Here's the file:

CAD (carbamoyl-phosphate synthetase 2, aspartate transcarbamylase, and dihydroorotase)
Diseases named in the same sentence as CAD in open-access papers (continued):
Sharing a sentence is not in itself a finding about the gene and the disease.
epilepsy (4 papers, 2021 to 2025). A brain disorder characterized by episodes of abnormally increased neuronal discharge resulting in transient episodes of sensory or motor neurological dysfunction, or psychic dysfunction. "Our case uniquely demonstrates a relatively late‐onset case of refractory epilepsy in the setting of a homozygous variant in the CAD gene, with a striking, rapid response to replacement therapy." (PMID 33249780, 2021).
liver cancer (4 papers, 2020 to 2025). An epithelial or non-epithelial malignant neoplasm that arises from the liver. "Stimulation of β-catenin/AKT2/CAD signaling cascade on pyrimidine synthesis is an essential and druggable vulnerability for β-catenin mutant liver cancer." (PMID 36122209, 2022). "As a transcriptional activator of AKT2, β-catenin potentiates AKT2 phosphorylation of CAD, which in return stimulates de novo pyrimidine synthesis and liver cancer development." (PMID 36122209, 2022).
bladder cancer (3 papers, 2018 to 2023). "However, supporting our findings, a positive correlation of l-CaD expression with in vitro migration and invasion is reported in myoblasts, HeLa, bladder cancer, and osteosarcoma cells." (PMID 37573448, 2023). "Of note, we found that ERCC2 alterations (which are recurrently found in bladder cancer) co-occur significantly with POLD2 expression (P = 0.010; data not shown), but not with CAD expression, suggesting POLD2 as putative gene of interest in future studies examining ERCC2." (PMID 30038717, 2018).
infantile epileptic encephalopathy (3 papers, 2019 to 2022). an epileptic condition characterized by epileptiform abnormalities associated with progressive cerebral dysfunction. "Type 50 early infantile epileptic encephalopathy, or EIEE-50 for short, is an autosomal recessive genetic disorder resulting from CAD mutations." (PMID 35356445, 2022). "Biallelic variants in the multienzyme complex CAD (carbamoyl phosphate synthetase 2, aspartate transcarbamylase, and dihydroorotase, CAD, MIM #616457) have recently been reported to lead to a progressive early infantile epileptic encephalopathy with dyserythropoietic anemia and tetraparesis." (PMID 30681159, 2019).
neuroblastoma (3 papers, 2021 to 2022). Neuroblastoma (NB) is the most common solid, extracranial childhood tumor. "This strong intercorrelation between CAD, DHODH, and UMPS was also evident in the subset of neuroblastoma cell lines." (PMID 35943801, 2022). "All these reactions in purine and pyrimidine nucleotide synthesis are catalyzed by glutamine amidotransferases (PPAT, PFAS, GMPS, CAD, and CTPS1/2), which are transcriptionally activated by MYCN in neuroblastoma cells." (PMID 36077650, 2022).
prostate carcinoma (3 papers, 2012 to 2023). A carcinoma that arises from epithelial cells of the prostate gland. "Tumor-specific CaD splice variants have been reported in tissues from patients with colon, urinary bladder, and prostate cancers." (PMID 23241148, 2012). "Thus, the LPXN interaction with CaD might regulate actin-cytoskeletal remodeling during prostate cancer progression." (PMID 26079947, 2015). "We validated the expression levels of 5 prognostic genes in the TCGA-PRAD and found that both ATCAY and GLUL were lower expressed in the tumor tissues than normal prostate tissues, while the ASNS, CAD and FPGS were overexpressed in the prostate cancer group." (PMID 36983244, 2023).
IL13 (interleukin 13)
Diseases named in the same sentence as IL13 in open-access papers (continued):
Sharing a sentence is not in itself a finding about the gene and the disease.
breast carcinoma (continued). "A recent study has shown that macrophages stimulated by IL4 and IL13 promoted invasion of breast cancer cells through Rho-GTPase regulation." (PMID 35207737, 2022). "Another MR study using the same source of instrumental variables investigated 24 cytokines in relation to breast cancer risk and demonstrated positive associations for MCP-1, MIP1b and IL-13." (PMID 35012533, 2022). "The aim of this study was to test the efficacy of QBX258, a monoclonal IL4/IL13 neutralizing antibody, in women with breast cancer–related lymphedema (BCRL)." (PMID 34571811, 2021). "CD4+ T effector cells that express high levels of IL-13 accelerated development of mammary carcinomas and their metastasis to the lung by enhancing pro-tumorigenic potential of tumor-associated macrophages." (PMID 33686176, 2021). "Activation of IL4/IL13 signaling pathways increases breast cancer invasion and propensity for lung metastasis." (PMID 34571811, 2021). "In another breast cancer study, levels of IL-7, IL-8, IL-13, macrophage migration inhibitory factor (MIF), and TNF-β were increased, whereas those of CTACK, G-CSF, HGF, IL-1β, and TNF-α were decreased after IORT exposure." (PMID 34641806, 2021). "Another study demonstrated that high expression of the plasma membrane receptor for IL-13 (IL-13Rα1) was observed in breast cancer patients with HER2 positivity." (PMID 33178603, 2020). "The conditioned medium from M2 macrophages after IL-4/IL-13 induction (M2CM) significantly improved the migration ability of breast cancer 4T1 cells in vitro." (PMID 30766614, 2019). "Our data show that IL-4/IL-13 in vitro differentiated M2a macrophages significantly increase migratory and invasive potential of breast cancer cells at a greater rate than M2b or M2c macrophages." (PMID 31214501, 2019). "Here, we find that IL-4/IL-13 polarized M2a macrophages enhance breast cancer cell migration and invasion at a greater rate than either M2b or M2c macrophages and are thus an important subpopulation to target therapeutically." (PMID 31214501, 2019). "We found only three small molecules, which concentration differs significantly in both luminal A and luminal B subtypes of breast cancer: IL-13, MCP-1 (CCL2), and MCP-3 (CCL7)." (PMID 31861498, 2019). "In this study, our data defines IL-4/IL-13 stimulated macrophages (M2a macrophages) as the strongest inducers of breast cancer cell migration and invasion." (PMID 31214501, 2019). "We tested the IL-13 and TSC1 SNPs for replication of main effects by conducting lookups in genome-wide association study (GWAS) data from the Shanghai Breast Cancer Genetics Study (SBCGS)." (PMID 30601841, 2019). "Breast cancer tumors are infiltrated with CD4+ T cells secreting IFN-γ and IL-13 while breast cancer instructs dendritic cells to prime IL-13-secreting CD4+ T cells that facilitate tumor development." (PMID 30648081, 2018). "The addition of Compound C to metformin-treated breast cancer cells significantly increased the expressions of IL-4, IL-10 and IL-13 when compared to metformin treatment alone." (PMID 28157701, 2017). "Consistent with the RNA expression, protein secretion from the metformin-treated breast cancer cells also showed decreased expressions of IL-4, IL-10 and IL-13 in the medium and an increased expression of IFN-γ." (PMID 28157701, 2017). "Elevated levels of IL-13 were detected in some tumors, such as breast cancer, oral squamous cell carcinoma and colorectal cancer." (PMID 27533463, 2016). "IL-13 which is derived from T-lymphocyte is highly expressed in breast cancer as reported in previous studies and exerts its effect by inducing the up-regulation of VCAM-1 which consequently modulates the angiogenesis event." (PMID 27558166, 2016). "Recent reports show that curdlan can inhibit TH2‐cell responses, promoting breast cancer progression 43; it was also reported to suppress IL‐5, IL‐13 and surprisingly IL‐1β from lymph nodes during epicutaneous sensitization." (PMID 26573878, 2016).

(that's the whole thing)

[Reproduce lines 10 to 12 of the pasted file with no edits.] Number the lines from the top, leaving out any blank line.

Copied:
IL13 (interleukin 13)
Diseases named in the same sentence as IL13 in open-access papers (continued):
Sharing a sentence is not in itself a finding about the gene and the disease.